Given that they were hungry and cramped and wished to be transferred, Robertson was disappointed that they “…did not see any air or surface patrol as we approached the Newfoundland coast in the Schooner although weather was fine and clear.” The Fifth Engineer was also injured and could have benefited from medical care. Robertson notes how on Thursday the 2nd of April, the day after the sinking, they “sighted and signaled by Aldis lam two airplanes, informing them that 44 members of the crew of the LOCH DON were on board and that we were short food.”
Indeed these were scout planes for USS Cole which was sent from Bermuda on Wednesday 1st April to search specifically for the Loch Don, and succeeded in finding the lifeboats. Robertson felt that though it was rough on Thursday when they sighted the planes – too rough for them to land – the seas moderated the following day, Friday the 3rd, and “I think it could have been possible for them to have rendered us assistance.”
US Navy destroyer USS Cole DD 155 in 1943-1944.
Photo source: http://www.navsource.org/archives/05/155.htm
In a summary of USS Cole’s operations for Thursday the 2nd of April obtained from the ship’s secret War Diary, the Lieutenant Commander Walter Leo Dyer detailed that the destroyer was guided by Bermuda-based PBM Mariner aircraft in a search for the Loch Don. At 12:10 pm local time the PBM signaled to the ship that it had sighted “two upright life boats.” Then the plane had to return to Bermuda for lack of fuel.
On coming upon the abandoned boats at 1:19 pm the Cole lowered its own small boat to investigate. At 1:45 this boat returned with an officer’s cap, a boat compass, an emergency radio receiver, a set of a dozen flares, box of tools and “several sets of rubber clothing,” which the Loch Don sailors had, in their rush, left behind in the boats.
Fifteen minutes later, at 2:00 pm Commander Dyer had his men destroy the lifeboat with gunfire. At 3:33 they found the other lifeboat and without taking equipment from it destroyed that as well. Then they “sighted debris in the vicinity of the lifeboats assumed to be from the LOCH DON. The condition of the lifeboats indicated the possibility that the survivors were rescued prior to the arrival of the COLE.” It’s investigation complete, the destroyer altered course for New York at 8:10 pm that evening. Apparently the Aldis lamp communications between Helen Forsey and the PBM airplane/s were not communicated in a timely fashion to the USS Cole.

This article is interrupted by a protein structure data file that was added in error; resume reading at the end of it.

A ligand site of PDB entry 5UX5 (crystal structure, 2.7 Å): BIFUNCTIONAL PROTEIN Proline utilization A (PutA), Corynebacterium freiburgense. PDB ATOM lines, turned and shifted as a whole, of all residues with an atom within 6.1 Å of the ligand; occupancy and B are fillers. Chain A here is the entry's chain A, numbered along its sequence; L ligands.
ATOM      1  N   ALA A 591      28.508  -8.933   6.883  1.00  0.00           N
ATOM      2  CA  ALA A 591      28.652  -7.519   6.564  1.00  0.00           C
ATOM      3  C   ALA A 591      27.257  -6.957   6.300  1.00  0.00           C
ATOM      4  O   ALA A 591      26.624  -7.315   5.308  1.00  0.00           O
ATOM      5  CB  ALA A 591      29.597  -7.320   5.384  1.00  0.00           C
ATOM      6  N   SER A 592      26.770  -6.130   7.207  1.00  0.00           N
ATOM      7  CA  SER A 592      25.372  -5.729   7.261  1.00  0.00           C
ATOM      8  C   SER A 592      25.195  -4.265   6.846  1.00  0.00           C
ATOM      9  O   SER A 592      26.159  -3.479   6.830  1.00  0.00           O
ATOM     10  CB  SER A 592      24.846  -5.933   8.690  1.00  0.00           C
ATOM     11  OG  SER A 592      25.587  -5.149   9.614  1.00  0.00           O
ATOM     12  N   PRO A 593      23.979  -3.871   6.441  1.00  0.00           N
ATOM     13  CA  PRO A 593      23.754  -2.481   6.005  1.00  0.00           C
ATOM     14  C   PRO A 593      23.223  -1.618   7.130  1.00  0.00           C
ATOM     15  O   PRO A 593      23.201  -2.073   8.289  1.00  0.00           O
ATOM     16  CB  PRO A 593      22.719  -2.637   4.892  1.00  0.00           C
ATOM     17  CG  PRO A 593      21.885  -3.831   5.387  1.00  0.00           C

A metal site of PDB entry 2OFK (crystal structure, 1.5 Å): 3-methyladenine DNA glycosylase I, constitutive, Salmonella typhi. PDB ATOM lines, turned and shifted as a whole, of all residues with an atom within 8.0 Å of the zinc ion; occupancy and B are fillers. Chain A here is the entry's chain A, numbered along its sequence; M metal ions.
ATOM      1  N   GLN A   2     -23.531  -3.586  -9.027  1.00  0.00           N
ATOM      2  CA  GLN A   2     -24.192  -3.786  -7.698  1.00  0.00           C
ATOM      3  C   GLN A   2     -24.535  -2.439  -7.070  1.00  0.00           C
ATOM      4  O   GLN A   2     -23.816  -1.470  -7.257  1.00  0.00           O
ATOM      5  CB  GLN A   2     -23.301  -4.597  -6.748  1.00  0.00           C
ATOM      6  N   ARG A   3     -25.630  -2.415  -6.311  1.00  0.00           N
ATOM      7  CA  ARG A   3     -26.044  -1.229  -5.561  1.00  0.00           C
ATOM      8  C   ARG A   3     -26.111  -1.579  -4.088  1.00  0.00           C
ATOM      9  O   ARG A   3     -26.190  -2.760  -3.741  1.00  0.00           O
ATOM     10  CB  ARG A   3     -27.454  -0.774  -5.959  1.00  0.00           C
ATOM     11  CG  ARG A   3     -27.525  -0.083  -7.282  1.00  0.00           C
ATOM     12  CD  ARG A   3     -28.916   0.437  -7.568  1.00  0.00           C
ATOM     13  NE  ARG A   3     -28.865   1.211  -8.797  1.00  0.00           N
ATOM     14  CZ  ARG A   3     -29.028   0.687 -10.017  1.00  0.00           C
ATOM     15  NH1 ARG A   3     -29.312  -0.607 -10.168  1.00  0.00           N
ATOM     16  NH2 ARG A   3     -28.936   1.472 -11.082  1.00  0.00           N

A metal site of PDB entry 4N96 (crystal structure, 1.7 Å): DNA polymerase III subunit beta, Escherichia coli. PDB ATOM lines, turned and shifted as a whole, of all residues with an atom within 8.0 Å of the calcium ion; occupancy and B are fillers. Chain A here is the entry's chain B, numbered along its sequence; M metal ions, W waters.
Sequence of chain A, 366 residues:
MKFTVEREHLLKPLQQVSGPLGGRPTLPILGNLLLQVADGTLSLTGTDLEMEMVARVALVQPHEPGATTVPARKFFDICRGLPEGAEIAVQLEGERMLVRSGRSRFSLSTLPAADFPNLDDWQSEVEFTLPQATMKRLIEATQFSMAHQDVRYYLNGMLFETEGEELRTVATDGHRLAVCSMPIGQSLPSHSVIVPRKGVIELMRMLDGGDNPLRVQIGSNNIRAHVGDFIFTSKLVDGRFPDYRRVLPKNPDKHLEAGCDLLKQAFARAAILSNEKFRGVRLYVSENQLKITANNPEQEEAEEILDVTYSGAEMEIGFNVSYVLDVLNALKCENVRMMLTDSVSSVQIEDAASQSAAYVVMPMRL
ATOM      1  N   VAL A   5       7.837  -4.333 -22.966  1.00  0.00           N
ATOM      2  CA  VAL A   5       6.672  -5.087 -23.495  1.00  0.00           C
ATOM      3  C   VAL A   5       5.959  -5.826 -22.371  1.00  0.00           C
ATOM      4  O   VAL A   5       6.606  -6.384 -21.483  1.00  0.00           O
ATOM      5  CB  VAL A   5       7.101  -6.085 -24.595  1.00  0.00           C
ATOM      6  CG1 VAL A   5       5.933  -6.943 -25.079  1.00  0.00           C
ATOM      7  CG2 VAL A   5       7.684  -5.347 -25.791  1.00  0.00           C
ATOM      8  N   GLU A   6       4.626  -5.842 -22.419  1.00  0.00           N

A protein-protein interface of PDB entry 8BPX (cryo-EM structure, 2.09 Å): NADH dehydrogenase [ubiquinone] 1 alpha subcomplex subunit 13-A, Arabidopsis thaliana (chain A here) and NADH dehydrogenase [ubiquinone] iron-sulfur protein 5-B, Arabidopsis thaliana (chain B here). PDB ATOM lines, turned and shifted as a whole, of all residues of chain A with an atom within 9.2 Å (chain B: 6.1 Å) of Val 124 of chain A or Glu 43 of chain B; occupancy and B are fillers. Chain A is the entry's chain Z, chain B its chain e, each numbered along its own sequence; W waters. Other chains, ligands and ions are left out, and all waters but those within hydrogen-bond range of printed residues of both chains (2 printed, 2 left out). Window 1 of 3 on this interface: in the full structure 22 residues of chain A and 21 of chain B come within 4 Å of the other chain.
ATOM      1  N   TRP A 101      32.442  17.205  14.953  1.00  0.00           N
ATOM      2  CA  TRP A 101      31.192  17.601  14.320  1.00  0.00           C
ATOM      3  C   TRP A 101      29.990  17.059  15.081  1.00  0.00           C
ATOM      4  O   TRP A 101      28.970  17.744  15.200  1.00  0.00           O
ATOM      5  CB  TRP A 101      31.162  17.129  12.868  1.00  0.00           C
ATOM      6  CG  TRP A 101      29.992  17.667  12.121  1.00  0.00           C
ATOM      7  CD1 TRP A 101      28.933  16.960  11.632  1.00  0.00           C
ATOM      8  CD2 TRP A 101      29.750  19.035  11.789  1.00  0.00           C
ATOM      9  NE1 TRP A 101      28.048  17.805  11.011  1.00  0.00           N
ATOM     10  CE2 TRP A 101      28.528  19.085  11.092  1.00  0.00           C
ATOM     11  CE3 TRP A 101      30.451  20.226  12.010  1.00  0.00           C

The 44 survivors of the Loch Don were first taken to Burin, Newfoundland, where they arrived on Thursday 9th April, having taxed the hospitality of their Canadian hosts for over a week. From Burin they were taken to the United States Naval Operating Base (N.O.B.) in Argentia, Newfoundland, no doubt to be processed to join other ships in the Battle of the Atlantic.
Fold3.com – for the war diaries and deck logs of USS Cole
Jordan, Roger, The World’s Merchants Fleets 1939, Naval Institute Press, Annapolis, MD, 1999
Mason, Jerry, www.uboatarchive.net for U-202’s attack diary
Mowat, Farley, “Gray Seas Under,” The Lyons Press, Guilford CT, 1958
Mozolak, John, “New York Ships to Foreign Port, 1939 – 1945,” http://janda.org/ships/
Navsource.org http://www.navsource.org/archives/05/155.htm for USS Cole photo, info.
“Survivors Statements” including the Panama portion of Souza’s narrative, from NARA, in Washington DC, as found by Michael Constandy, www.westmorelandresearch.org. Formal citation: Survivor’s Statements (1941-1942) Series: Papers of Vice Admiral Homer N. Wallin, compiled 1941 – 1974. Record Group 38: Records of the Office of the Chief of Naval Operations, 1875 – 2006 Entry P-13. National Archives at College Park – Textual Reference (Military) 8601 Adelphi Road, College Park, MD 20740
The National Archives, Kew Gardens, London – for a detailed survivors’ account, “Shipping Casualties Section – Trade Division” ADM / Admiralty section.
Uboat.net for much of the information, including photos of U-boat Commander and its victim, http://www.uboat.net/men
Wrecksite.eu for specifications and history of Loch Don: http://www.wrecksite.eu
Wynn, Kenneth, U-boat Operations of the Second World War, Volume 1 and Volume 2, 1997